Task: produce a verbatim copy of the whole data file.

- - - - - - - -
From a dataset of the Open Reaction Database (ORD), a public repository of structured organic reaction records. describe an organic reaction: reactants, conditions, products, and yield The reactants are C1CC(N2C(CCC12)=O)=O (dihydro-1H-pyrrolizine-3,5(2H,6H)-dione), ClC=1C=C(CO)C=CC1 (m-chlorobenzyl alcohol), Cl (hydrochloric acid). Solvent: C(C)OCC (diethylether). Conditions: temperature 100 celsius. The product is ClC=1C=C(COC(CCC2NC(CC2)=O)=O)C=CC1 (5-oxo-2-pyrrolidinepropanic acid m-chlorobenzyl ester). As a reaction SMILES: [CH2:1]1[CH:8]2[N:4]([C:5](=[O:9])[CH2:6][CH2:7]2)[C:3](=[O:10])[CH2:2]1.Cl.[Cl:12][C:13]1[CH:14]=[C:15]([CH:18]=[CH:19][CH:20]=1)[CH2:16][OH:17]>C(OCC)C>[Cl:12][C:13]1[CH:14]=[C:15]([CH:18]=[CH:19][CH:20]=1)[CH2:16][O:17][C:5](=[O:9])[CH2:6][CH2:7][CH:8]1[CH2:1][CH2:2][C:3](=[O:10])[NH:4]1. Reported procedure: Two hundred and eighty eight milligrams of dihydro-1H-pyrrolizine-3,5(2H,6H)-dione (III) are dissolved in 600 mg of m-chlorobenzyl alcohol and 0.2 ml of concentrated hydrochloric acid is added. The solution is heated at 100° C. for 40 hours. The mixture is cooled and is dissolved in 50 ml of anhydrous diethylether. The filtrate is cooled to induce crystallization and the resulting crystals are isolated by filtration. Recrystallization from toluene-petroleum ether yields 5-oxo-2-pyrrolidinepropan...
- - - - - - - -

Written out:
From a dataset of the Open Reaction Database (ORD), a public repository of structured organic reaction records. describe an organic reaction: reactants, conditions, products, and yield The reactants are C1CC(N2C(CCC12)=O)=O (dihydro-1H-pyrrolizine-3,5(2H,6H)-dione), ClC=1C=C(CO)C=CC1 (m-chlorobenzyl alcohol), Cl (hydrochloric acid). Solvent: C(C)OCC (diethylether). Conditions: temperature 100 celsius. The product is ClC=1C=C(COC(CCC2NC(CC2)=O)=O)C=CC1 (5-oxo-2-pyrrolidinepropanic acid m-chlorobenzyl ester). As a reaction SMILES: [CH2:1]1[CH:8]2[N:4]([C:5](=[O:9])[CH2:6][CH2:7]2)[C:3](=[O:10])[CH2:2]1.Cl.[Cl:12][C:13]1[CH:14]=[C:15]([CH:18]=[CH:19][CH:20]=1)[CH2:16][OH:17]>C(OCC)C>[Cl:12][C:13]1[CH:14]=[C:15]([CH:18]=[CH:19][CH:20]=1)[CH2:16][O:17][C:5](=[O:9])[CH2:6][CH2:7][CH:8]1[CH2:1][CH2:2][C:3](=[O:10])[NH:4]1. Reported procedure: Two hundred and eighty eight milligrams of dihydro-1H-pyrrolizine-3,5(2H,6H)-dione (III) are dissolved in 600 mg of m-chlorobenzyl alcohol and 0.2 ml of concentrated hydrochloric acid is added. The solution is heated at 100° C. for 40 hours. The mixture is cooled and is dissolved in 50 ml of anhydrous diethylether. The filtrate is cooled to induce crystallization and the resulting crystals are isolated by filtration. Recrystallization from toluene-petroleum ether yields 5-oxo-2-pyrrolidinepropan...